This week, the world will celebrate the International Day of Women and Girls in Science on Feb. 11, which aims to promote full and equal access to and participation in science for women and girls. As part of this effort, Gender STI has launched its own #WomenInScience campaign. We talked to researchers and experts, both men and women, about why they got involved in science, what they think about current statistics on women researchers and what they think needs to be done to encourage more women and girls to pursue scientific careers.
As our next #WomanInScience points out, women have a right to be heard, and their voices can turn ideas into action that can change the world. Meet Aarani Mathialagan, Science Communication Officer at the Canadian Institutes of Health Research – Institute of Gender and Health.
What is your job position and why did you decide to work in science, technology and innovation? What does your job entail?
I am the Science Communication Officer at the Canadian Institutes of Health Research – Institute of Gender and Health. Having completed a master’s degree in science communication, I wanted to bridge my twin passions of science and art to disseminate research to people in a way that simply clicks in their mind – the Aha! moment. My role involves designing presentations, infographics, and reports; connecting with health researchers and organizations via social networks; and sharing the outcomes of initiatives such as funding opportunities and events.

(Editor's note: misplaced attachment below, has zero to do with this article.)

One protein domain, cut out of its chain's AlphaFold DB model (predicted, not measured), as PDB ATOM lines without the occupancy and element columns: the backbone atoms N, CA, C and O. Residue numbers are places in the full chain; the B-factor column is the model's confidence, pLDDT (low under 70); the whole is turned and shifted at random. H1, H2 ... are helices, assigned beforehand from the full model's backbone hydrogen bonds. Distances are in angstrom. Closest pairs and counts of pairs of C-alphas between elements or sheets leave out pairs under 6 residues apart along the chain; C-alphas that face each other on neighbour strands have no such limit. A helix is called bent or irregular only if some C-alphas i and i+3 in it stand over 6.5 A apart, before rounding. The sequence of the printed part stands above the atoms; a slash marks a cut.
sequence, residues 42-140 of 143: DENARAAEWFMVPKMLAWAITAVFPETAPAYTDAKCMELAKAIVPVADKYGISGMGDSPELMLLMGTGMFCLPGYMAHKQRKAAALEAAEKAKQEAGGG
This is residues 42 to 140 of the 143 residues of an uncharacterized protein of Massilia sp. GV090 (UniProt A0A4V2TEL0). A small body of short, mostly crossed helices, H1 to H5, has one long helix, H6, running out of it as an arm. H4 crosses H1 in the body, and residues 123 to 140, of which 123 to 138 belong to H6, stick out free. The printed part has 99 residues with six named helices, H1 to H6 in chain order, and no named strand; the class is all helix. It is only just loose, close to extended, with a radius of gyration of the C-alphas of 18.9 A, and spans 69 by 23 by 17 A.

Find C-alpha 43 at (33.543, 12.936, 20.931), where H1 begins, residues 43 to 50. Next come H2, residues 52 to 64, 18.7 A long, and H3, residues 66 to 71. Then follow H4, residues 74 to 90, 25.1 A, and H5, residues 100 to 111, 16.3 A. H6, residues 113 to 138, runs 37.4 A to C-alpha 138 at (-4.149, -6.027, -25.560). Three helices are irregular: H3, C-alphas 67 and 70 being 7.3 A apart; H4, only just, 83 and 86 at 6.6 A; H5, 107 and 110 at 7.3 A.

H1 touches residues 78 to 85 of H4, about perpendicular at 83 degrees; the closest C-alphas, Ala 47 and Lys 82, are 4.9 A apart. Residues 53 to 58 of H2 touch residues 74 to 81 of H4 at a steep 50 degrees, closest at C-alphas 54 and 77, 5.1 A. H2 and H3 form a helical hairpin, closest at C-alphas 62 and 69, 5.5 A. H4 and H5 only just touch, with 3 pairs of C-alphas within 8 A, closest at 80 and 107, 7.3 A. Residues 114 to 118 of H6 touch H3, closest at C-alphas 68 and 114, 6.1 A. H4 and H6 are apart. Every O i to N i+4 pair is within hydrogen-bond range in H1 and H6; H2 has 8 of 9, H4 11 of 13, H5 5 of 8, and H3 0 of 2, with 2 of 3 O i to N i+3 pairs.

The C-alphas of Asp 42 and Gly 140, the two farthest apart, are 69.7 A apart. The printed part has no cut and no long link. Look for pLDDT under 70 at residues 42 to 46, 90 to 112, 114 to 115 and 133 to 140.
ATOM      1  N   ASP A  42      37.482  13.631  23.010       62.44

According to the United Nations, currently less than 30% of researchers worldwide are women. What do you think about that?
While overt gender discrimination in scientific fields may have been largely reduced, long-standing biases and stereotypes persist. It begins with the gender gap in education and ends with women leaving STEM fields at disproportionately higher rates than men. It’s 2021. Women must have full and equitable access to and participation in the science, technology and innovation sector.
What would you tell young girls and women who are interested in pursuing a career in science?
Ask questions! Science calls for open-ended inquiry, for learning through observations, and for failure to be a welcome part of the process. Seek out supportive peers and mentors who can support you in more than science training and academia, who can support you in finding your unique path and place in science.
What do you think needs to be done to encourage more girls and women to pursue scientific careers?
We cannot simply recruit girls and women to pursue scientific careers; we must address barriers to retaining and advancing women in science. There are many initiatives that aim to remove barriers by engaging K-12 girls in science, and it’s crucial to see these efforts mirrored in retaining and advancing women who are in science careers. More needs to be done to create a culture where women feel welcome, dismantle subtle gender biases and stereotypes, and develop viable paths to advancement.
What message would you send to the public on the International Day of Women and Girls in Science?
It is your right to be heard. Did you know that early voice-recognition systems were calibrated to men’s voices? Women’s voices literally went unheard. You have a voice capable of converting ideas into actions that can transform the world. There will be voices that are louder, more insistent, and more aggressive. But yours will pave the way for other girls and women.